Replenishment ships such as HMAS Sirius play a vital role in the maritime theatre, providing supplies such as fuel, food, provisions and cargo at sea to the fleet, enabling the ships to sail for extended periods of time.
CAPTION: HMAS Sirius conducts a replenishment at sea with USS Stockdale during Indo-Pacific Endeavour 21. Story by Captain Peter March. Photo by Leading Seaman Sittichai Sakonpoonpol.
Commanding Officer Sirius Commander Christopher Doherty said he was proud of the capability that he and his ship offered, especially during Indo-Pacific Endeavour 2021 (IPE21).
“Sirius is a really important capability for conducting IPE21, because she supplies logistical support to the task group and partner nations,” Commander Doherty said.
The oilers also provide the important service to ships from partner nations, with Sirius last month conducting a replenishment at sea (RAS) with United States Ships Stockdale and Chafee, the first navy engagement with the Americans since the announcement of the historic AUKUS trilateral security pact.
“Sirius’ unique capability is the fact that she can carry a very large volume of fuel that can supply our own Navy vessels, but also the ships of our partner nations,” Commander Doherty said.
“Working with the United States Navy is something that we have done for many years.
“We have a very special relationship, and it’s quite seamless working with them.
“In fact, with the shared values and sense of humour, the crew end up having a lot of fun when we do bring an American ship alongside to replenish them.”
The undertaking of a RAS is quite an incredible thing to witness, and once all vessels involved have made it to the rendezvous point, the culminating orchestration of events is a sight to behold.
At the micro level, the ships are a hive of activity.
Music plays loudly through speakers – Sweet Home Alabama welcomed the American ships – as crew members busily manage the intricate web of ropes, flags and hoses.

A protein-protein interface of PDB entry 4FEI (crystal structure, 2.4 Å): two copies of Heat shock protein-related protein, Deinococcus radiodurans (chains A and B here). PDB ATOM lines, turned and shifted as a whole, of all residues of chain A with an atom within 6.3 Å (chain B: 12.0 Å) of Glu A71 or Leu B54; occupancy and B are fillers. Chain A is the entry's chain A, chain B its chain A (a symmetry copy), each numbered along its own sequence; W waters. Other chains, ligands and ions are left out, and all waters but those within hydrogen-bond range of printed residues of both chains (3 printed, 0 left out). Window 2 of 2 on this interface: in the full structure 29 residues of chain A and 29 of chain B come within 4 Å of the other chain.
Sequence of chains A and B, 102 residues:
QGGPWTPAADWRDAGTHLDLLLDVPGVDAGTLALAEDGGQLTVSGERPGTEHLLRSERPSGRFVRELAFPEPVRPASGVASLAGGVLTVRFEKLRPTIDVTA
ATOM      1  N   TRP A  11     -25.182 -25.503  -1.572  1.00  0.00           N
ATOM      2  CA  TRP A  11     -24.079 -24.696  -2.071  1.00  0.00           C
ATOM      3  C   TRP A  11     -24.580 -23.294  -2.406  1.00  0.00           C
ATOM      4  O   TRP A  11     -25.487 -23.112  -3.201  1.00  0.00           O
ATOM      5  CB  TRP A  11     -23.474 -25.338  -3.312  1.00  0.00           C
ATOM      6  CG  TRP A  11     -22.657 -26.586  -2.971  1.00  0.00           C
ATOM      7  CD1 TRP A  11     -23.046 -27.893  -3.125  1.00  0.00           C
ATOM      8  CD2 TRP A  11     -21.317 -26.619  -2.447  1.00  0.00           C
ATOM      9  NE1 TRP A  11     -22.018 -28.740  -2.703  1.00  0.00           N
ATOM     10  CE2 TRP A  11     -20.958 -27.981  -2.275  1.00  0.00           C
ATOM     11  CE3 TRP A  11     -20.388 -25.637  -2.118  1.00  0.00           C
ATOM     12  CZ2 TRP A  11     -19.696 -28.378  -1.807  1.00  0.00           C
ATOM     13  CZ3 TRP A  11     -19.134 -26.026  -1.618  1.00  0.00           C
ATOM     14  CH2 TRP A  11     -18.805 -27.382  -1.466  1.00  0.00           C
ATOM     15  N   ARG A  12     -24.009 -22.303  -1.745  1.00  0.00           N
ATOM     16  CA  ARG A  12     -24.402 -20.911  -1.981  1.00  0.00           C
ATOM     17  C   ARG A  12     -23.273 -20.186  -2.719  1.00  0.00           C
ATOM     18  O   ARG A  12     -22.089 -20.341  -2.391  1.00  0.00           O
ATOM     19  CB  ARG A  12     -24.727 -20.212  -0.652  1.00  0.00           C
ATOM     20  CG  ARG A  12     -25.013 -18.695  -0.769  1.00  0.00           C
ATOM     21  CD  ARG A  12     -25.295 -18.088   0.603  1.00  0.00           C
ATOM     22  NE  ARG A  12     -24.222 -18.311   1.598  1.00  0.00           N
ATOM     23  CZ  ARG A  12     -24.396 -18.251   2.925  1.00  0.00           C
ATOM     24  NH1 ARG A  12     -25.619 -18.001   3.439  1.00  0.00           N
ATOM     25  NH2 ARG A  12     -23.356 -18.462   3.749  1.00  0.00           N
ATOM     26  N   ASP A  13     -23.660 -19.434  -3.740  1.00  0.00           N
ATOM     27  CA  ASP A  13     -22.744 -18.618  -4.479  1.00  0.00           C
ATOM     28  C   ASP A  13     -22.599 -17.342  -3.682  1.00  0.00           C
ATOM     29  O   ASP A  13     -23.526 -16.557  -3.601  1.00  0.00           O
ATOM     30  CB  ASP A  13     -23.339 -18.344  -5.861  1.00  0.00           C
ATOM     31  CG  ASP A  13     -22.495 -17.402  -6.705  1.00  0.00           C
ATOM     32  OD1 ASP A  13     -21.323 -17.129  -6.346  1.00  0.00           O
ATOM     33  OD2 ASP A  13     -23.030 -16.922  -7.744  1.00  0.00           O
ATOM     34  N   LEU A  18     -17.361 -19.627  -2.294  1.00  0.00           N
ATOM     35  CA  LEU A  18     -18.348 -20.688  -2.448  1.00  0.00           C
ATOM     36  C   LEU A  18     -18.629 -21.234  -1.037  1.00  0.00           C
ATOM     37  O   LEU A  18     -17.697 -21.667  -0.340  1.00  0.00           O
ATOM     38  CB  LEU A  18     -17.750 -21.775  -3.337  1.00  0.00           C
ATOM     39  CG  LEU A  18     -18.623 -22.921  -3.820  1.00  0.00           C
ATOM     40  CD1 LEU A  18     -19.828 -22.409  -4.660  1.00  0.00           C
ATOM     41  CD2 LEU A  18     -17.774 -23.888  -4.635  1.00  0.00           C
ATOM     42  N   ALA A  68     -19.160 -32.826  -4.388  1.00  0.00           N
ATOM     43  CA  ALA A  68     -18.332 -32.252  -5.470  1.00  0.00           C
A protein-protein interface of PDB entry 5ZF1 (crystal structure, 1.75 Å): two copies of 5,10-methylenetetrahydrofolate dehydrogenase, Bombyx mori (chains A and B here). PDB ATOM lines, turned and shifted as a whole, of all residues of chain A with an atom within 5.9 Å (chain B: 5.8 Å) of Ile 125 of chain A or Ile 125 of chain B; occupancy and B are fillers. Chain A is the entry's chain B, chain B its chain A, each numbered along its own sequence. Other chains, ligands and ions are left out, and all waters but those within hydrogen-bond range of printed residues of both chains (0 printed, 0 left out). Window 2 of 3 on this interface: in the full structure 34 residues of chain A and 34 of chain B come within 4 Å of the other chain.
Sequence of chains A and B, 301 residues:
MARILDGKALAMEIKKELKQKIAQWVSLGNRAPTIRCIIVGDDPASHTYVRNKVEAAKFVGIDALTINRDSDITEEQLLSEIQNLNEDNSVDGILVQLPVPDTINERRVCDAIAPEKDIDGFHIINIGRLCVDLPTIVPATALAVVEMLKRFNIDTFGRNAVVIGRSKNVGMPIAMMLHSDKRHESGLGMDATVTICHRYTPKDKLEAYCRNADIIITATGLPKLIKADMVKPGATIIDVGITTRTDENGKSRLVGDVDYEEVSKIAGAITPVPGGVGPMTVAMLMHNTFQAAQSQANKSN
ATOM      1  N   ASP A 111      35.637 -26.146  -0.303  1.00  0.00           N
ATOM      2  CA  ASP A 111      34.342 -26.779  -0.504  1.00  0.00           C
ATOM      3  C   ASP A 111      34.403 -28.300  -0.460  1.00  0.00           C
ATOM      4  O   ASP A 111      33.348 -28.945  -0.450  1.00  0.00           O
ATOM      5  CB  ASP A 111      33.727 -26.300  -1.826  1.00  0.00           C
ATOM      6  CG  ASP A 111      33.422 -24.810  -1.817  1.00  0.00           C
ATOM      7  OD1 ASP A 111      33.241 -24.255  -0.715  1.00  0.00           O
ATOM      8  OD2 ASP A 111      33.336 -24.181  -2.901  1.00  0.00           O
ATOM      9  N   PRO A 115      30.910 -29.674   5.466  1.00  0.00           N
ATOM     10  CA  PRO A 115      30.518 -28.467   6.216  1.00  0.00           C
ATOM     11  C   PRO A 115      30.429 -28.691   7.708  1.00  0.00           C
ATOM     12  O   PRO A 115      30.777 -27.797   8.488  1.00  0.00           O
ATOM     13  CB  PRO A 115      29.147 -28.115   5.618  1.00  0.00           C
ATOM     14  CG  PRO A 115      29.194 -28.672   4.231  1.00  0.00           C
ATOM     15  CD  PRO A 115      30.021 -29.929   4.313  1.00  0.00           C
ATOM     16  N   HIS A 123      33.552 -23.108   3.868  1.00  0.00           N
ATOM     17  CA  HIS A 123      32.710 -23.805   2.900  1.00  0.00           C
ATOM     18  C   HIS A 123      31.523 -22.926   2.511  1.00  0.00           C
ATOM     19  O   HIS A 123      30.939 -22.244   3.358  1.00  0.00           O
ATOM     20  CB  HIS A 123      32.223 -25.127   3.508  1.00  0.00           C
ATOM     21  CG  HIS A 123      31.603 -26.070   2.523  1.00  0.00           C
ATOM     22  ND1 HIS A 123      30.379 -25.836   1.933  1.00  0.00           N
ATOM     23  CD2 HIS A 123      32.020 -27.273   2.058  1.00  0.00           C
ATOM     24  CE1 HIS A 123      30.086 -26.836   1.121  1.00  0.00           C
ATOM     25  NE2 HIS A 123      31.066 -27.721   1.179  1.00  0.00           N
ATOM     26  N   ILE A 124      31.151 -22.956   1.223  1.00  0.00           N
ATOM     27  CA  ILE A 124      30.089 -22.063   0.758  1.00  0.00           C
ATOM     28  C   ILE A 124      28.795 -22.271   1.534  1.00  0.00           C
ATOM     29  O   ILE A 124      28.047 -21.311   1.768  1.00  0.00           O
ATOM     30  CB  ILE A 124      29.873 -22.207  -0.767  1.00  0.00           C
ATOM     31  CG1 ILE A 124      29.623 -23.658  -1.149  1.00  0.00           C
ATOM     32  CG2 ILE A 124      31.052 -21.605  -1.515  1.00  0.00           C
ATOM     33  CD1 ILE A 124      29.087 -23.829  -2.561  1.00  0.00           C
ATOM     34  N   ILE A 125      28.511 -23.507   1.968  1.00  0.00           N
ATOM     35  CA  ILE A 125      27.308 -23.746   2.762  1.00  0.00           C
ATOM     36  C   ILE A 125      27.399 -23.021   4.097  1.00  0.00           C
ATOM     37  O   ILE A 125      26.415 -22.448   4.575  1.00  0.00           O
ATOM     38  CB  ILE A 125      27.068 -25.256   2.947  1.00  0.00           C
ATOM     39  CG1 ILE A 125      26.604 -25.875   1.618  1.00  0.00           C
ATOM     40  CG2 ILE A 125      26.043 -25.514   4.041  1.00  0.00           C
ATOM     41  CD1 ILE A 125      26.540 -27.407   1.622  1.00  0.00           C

But at the macro level, the scene can be eerily tranquil.
With ships sailing alongside in close proximity, while moving at exactly the same speed, the complete absence of physical reference points, other than the ships themselves, can create the illusion that everything has come to a complete standstill.
However, for sailors such as Leading Seaman Tamarra Morrison, who are hard at work during the RAS, there’s no time to stand by idly and take in the sights.
“Heaving in the gun lines isn’t easy, and we want it done pretty quickly. Having good communication and working together as a team really helps,” Leading Seamen Morrison said.
“It’s pretty fun when we do it with the other countries, because we can non-verbally interact with them – we play music – and it really brings to reality the international connections that we have as we’re serving in the Defence Force.”
The hard work and dedication of the crew of Sirius to conduct these and other activities is not lost on Commander Doherty.
“The greatest thing about being the captain of Sirius is getting to operate with all the great people that we have on board,” Commander Doherty said.
“The team is fantastic – they do an amazing job, particularly in the COVID-19 environment.
“It is a tough role, and I’m super proud to be their captain.”
CAPTION: Crew members of HMAS Sirius wave to US Navy counterparts following the completion of a Replenishment at Sea with USS Chafee during Indo-Pacific Endeavour 21. Photo by Leading Seaman Sittichai Sakonpoonpol.